oa Journal of Development Perspectives - Costs, competitiveness & reforms: is Africa different? Evidence from the investment climate data
|Article Title||Costs, competitiveness & reforms: is Africa different? Evidence from the investment climate data|
|© Publisher:||Economic Society of South Africa|
|Journal||Journal of Development Perspectives|
|Affiliations||1 *Junior professional associate, World Bank, **Director of Development Policy, World Bank & ***Assistant professor at Georgetown University and visiting fellow at the Center for Global Development|
|Publication Date||May 2006|
|Pages||32 - 62|
|Keyword(s)||African economies, business costs, business reform, cost-cutting, efficiency, manufacturing competition and Productivity|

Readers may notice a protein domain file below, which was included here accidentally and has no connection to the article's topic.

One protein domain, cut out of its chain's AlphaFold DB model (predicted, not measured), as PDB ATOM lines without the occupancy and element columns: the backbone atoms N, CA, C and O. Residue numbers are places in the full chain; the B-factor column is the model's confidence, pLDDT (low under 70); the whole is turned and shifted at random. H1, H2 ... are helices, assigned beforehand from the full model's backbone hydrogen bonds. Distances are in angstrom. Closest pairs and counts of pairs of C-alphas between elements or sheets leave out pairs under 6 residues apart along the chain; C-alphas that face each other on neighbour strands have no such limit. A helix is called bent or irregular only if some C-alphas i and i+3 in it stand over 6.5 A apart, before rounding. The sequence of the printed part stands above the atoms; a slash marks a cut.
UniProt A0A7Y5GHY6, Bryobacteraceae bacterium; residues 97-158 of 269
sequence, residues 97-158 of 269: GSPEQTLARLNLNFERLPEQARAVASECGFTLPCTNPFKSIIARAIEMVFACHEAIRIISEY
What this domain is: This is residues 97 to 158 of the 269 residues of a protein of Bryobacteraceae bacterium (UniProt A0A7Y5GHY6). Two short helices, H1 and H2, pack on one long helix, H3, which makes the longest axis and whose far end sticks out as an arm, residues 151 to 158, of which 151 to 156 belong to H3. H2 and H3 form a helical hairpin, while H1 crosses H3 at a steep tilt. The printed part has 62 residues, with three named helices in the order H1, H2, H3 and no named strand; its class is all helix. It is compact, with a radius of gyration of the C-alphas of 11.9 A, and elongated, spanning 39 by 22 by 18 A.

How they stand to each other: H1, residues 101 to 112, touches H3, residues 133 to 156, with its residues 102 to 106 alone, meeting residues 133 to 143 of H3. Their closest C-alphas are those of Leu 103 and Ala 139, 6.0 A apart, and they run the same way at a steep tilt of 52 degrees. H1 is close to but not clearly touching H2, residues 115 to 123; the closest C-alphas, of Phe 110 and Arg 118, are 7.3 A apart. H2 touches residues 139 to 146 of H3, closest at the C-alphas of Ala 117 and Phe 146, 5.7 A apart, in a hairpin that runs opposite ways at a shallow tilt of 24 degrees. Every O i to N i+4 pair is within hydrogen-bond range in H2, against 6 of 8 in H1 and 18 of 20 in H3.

This paper considers the impact of high costs and losses in reducing the productivity and competitiveness of African manufacturing, and the complications posed for reforms by having sparse business sectors heavily segmented by size, productivity and ethnicity. The conceptual framework is based on trade theories that see the evolution of comparative advantage as influenced by the business climate - a key public good - and by external economies between clusters of firms entering related sectors. Macroeconomic data from purchasing power parity (PPP) estimates, though imprecise, confirm that Africa is high-cost relative to its levels of income and productivity. Firm-level estimates using data from Investment Climate Surveys in 2000-2004 confirm the impact of high indirect costs and business environrnent-related losses in further depressing the performance of African firms relative to those in other countries, when performance is expanded from a 'factory-floor' concept towards a broader 'net productivity' measure. There are differences between African countries, however, with some showing evidence of a stronger business community and better business climate. Costs reflect poor infrastructure, business services and regulation. The paper adopts a political-economy perspective on the prospects for reform, considering common features of African economies: sparse, with small business sectors fractured along ethnic dimensions and with wide differences in the productivity of large and small firms. Minority and foreign investors have higher productivity and a greater propensity to export. The tendency to overcome difficult business climates by working in ethnic networks slows new entry and may decrease the incentives of key parts of the business community to form an aggressive pressure group for reform. This increases the possibility that countries settle into a low-productivity low-reform equilibrium. The paper concludes with a discussion of the findings for reforms to boost the competitiveness and diversification of African economies.
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